The purpose of this blog is to highlight a few of the exciting stories that are featured on our thank you cards this fall. The photographers listed below are either staff of major league fowl, or close to our company. We hope you enjoy learning more about the guy behind the camera and the story to make the photo come to life. Once again, we cannot thank you enough for your purchase and supporting Major league Fowl
Photographer: Josiah holt
The story behind this photo is something very special to me. It was taken on a hunting trip the fall after I graduated from The University of Georgia. I had just embarked on a two week hunting trip out west, and Kansas was the second stop on my list. It was the first morning hunt with my friends at Paradise Plains and Wildrose Texas. The landscape of the Kansas fields was far different than the Georgia swamps that I had grown accustom to. The open sky allowed for much more visibility, and I marveled at the array of species overhead.
This particular morning, I didn't even grab my gun because of how many picture opportunities there were . It was amazing to see how well trained the Wildrose Kennels retrievers were when they brought back the game. Kansas, I hope to be back soon.
Photographer: Steve Oehlenschlager
Each year the first day of spring, is the day the first wood ducks arrive on my pond in Minnesota. This is one such image I took about 2 years ago. The very first picture I took that morning as he made his was through the frosty brush left over by some beavers.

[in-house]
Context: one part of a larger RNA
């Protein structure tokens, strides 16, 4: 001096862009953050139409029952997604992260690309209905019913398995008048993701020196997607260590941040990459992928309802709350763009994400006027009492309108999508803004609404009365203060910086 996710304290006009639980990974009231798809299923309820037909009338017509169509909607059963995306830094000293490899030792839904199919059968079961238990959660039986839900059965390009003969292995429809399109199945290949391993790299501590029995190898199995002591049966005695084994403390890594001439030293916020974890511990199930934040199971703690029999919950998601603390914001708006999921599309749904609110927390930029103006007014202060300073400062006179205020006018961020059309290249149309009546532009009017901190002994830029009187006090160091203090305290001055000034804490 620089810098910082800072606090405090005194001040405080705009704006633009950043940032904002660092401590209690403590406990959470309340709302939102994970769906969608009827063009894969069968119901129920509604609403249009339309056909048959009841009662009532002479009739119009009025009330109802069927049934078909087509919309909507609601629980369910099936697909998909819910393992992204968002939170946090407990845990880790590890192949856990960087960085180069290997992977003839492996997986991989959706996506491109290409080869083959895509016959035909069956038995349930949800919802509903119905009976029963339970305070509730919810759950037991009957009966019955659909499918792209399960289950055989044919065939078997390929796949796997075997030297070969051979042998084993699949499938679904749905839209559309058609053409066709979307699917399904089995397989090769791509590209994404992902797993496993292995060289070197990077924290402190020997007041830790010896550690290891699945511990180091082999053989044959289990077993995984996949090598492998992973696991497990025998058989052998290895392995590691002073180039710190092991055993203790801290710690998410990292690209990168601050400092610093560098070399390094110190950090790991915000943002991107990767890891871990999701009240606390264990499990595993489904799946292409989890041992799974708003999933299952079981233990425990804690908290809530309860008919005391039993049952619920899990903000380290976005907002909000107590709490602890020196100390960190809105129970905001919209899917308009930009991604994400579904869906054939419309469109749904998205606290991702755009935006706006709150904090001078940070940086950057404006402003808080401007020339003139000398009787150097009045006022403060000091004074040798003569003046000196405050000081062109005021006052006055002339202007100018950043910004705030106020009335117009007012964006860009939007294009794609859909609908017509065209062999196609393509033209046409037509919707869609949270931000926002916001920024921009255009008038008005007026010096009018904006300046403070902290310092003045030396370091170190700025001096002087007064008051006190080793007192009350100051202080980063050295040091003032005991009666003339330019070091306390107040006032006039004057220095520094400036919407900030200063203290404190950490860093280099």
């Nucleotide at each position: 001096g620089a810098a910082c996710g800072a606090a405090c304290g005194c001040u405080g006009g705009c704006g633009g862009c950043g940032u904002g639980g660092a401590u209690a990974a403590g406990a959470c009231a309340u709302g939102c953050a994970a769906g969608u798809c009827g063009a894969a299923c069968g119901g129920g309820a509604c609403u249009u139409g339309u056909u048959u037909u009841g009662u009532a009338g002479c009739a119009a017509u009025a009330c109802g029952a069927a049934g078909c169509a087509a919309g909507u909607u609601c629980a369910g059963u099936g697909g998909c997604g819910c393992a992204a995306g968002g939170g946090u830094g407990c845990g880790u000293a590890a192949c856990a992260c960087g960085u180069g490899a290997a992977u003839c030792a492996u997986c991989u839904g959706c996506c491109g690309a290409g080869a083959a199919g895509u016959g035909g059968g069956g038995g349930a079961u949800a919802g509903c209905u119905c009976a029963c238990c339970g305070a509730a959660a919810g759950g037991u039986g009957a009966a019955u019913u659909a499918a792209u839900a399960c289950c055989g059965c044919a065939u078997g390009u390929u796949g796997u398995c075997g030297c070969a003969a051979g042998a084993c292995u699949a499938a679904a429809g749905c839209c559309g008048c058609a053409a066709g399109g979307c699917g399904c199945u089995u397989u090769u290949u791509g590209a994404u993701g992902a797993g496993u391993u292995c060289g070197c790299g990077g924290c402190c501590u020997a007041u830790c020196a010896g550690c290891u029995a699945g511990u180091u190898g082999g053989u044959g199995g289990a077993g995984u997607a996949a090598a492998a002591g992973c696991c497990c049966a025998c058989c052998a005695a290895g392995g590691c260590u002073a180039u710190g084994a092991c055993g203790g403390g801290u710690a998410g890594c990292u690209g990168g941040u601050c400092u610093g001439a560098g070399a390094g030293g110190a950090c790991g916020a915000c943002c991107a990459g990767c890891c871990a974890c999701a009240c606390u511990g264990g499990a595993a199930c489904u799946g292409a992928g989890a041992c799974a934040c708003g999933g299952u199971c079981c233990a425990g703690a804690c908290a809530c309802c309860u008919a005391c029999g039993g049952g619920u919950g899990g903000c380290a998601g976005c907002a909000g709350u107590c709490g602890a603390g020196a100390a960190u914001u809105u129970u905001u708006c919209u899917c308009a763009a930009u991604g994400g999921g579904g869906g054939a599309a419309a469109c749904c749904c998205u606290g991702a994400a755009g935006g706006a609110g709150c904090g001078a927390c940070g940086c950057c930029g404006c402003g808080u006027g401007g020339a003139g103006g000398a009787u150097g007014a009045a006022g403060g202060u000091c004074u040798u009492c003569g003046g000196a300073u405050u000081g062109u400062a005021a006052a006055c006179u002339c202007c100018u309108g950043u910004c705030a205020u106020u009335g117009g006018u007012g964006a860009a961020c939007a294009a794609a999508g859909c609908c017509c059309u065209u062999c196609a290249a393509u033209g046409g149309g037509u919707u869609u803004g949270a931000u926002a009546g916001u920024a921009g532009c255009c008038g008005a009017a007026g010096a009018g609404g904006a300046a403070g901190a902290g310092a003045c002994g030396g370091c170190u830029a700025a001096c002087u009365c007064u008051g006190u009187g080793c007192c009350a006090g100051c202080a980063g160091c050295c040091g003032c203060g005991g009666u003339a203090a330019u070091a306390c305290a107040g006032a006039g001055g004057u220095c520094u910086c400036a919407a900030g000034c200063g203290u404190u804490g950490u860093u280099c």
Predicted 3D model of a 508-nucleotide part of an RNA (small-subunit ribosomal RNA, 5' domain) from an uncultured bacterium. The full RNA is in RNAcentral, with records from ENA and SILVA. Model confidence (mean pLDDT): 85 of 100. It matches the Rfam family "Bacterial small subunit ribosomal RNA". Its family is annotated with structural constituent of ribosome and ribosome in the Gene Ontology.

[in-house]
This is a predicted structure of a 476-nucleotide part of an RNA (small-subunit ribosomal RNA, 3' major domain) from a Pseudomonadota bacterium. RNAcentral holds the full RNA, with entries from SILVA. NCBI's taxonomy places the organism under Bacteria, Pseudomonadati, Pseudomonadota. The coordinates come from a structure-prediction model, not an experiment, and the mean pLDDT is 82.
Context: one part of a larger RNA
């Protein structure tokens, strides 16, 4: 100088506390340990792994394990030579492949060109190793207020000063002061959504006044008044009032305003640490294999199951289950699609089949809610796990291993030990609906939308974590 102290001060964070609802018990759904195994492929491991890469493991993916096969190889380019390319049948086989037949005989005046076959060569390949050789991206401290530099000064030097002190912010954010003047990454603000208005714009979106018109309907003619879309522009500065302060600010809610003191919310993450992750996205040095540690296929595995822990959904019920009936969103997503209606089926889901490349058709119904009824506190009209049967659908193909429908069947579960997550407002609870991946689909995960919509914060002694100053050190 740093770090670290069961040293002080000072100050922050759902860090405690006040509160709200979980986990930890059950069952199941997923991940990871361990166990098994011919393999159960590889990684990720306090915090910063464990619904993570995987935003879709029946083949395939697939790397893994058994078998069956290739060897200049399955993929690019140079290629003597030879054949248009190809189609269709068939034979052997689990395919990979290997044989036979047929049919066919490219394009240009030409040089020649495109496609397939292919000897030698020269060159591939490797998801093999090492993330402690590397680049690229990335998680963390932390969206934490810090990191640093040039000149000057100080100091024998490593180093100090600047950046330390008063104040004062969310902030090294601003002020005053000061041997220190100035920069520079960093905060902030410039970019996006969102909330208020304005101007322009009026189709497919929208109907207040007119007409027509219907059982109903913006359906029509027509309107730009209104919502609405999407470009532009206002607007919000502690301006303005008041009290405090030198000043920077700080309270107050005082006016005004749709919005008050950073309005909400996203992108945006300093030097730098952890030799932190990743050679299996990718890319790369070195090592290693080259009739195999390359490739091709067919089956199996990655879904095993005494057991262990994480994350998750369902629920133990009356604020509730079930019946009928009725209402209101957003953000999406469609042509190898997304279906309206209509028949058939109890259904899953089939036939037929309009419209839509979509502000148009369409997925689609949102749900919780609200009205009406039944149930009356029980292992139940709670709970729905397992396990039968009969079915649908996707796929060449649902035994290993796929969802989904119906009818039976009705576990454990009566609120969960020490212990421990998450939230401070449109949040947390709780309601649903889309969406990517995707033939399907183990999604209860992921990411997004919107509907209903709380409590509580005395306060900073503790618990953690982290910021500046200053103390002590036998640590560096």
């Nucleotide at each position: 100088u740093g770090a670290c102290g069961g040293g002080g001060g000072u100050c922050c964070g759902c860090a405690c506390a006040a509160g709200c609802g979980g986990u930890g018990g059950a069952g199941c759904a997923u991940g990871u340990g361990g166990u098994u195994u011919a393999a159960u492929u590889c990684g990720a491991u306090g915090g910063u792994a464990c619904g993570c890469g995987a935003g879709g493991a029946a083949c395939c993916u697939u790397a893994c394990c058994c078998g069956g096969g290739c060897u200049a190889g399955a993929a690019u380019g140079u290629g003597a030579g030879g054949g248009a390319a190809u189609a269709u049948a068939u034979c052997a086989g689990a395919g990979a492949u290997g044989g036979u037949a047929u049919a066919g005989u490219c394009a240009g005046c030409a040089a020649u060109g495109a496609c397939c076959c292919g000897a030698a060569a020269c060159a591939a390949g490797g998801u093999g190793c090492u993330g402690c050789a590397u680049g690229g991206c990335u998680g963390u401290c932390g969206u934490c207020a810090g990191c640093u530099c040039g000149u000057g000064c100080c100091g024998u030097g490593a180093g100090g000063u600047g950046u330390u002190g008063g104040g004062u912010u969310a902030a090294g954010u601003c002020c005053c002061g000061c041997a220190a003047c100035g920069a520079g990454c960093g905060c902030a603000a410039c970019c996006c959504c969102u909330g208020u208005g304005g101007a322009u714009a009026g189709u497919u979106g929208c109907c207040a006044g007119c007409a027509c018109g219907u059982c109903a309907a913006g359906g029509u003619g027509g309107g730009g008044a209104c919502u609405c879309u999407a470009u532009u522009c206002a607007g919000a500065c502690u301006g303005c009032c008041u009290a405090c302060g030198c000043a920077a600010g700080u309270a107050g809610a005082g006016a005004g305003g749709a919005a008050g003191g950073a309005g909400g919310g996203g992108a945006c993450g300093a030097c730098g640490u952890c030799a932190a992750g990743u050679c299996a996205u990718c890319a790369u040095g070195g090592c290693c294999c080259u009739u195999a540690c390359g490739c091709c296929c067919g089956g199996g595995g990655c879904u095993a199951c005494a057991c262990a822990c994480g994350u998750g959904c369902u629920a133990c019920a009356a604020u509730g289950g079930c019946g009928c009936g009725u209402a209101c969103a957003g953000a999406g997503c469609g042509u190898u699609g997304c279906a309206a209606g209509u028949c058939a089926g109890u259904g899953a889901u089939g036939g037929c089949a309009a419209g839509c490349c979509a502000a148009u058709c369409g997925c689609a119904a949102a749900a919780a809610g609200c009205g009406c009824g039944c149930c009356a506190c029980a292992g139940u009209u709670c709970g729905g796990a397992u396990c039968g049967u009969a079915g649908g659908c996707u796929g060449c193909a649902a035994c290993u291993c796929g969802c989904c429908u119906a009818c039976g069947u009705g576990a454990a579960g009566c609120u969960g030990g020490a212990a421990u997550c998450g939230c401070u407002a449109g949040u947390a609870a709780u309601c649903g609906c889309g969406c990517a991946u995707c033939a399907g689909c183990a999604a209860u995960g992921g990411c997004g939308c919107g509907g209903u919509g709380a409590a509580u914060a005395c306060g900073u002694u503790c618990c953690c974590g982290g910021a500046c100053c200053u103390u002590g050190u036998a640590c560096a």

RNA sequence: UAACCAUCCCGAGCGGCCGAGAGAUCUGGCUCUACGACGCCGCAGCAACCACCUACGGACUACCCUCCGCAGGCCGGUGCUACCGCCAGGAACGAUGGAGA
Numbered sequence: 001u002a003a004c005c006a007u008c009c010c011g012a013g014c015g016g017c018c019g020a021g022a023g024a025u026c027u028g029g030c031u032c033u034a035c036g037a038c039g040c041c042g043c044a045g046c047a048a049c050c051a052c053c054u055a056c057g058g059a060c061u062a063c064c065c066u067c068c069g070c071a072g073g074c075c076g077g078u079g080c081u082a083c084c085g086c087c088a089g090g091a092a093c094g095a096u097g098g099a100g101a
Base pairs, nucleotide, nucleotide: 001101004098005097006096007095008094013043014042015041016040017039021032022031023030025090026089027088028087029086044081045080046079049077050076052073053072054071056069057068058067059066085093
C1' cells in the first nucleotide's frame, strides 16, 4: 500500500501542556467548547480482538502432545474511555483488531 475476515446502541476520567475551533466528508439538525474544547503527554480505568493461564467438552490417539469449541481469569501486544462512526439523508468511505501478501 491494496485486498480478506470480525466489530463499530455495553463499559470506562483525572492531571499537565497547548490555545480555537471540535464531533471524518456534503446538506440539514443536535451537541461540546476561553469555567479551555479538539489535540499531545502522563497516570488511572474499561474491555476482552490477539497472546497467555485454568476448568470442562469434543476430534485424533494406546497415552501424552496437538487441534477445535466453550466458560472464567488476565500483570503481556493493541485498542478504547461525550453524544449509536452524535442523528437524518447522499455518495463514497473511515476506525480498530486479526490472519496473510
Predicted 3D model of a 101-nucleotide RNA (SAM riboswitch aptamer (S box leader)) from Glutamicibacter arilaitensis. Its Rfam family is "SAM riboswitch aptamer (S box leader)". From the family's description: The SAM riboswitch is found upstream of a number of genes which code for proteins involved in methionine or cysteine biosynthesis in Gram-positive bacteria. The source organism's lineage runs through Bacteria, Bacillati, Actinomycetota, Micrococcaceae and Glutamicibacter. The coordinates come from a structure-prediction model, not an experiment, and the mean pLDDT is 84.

I am fortunate to have a large wetland in my back yard that is home to large numbers of these brilliantly colored ducks. Virtually every morning in April, I make the 150-yard pilgrimage to a blind I constructed to photograph them. Nothing says relaxing like 20-30 of these little argumentative ducks, arguing for what seems hours, at distances of less than 20-50 feet. Interactions like this is what helps a bird photographer better his or her craft. With close contact, one truly begins to understand bird behavior and can then anticipate that to catch breath taking images that you would miss if you had not known it was coming. To be a great waterfowl or bird photographer and take wonderful images time after time, you have to start to visualize what you are going to take before it actually happens! The birds are telling you what they are going to do. Your job is to be ready!